This position will involve both proactive planning and implementation of ambitious, comprehensive media strategies as well as reactive, rapid and daily interaction with media outlets on both specific issue projects and the institute as a whole. The Media Relations Director will provide vision and leadership for implementing WRIs comprehensive media strategy for the overall messages and reputation of WRI as well as for its individual programmatic focal points.

She/he will work to build the profile and credibility of WRI among key journalists, implementing agreed-upon media strategies and utilizing well-honed persuasive messaging on specific issues including climate change, ecosystems protection and services, sustainable business models and environmental governance. She/he will work collaboratively with a wide range of individuals throughout the Institute including the President and senior staff. The ability to continually coordinate, and share information with, key staff in the Programs, Development Department and External Relations Department will be crucial.


In close coordination with the VP-External Relations:

Build, broaden, and nurture relationship with key journalists who cover WRI issue areas
Develop and implement a comprehensive, ambitious international WRI media strategy along with complementary project-specific media strategies, and ensure consistency between the two.
Devise media strategies in line with WRIs program and project objectives; work with Program staff to develop and implement media strategies for appropriate launches, announcements, conferences and other events.
Coordinate outreach strategies with the VP of External Relations, the Director of Online Communications, Development staff and other ER staff.
Collaborate in this planning with External Relations and key program staff members;
Build, broaden, and nurture relationship with key journalists who cover WRI issue areas
Write and edit materials for distribution to the news media, including press releases, advisories, fact sheets and sound bites;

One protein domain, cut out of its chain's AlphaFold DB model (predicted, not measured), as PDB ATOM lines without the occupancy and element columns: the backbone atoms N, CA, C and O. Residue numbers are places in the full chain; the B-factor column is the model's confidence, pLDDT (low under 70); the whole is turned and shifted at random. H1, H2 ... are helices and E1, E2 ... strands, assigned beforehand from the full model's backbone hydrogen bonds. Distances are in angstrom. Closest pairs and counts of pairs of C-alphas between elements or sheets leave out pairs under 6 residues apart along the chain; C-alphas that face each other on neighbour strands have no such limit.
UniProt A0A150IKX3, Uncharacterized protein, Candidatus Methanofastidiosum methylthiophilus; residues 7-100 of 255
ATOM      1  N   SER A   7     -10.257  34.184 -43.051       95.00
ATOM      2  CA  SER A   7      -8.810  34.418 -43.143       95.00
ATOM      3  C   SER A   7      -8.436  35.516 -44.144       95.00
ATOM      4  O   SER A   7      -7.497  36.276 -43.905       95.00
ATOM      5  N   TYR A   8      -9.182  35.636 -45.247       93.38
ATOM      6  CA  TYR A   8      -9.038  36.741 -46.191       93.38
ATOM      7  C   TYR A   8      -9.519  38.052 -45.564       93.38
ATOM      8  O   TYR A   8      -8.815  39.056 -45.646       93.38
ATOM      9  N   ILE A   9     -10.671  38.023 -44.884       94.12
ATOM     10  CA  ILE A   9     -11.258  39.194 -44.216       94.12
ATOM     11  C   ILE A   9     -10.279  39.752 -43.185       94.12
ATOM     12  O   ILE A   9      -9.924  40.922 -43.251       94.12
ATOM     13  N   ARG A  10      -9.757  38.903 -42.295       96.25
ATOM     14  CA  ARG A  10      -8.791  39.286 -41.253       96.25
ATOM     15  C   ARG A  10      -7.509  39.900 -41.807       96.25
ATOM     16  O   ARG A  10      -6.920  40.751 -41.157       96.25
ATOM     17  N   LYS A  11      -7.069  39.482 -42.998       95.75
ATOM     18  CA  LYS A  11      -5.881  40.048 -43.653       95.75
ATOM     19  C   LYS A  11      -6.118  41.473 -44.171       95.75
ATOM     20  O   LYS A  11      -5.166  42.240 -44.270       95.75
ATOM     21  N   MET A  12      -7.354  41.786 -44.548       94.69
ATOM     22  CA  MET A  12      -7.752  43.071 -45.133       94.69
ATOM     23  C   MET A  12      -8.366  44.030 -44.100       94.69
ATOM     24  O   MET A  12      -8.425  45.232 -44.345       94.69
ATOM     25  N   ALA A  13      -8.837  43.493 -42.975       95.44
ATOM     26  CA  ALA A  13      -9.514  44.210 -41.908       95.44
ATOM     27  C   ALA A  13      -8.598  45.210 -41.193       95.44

Draft opinion pieces, commentary and global statements of purpose.
Enhance and supervise WRIs ability to engage journalists effectively, and respond quickly to fast-changing developments.
Organize press conferences and media tours for senior WRI staff
Develop and supervise media training for WRI staff
Supervise tracking of media hits and provide media coverage reports to WRI staff
Promptly fulfill information requests from the news media;
Monitor and prepare regular reports on media coverage of WRI.

Minimum of 8 years experience in journalism or media relations, preferably with an environmental or scientific organization;
Strong commitment to and understanding of the environmental and sustainability issues;
The ability to multi-task on a hourly basis;
Strong organizational, coordination, and planning skills;
Strong computer skills, proficiency in Microsoft Office Suites;
Experience with VOCUS management software preferred;
The ability to work in a highly collaborative work environment;
Management experience preferred;
Excellent written and oral communications skills in English; Fluency in a second language is preferred;
Experience developing an international media strategy preferred;
Bachelors degree in a relevant academic discipline; Masters degree will be a plus.

The External Relations department is in charge of all things outreach. ERs mission is to help programs achieve their objectives by first identifying audiences and targets of influence, and then developing and executing strategies to get information to those audiences in the most effective way possible. This may involve traditional media, publications (and other products of different lengths), conferences & events, blogging & web content, social media, video, photography or some combination of these strategies.

Good luck on the hunt!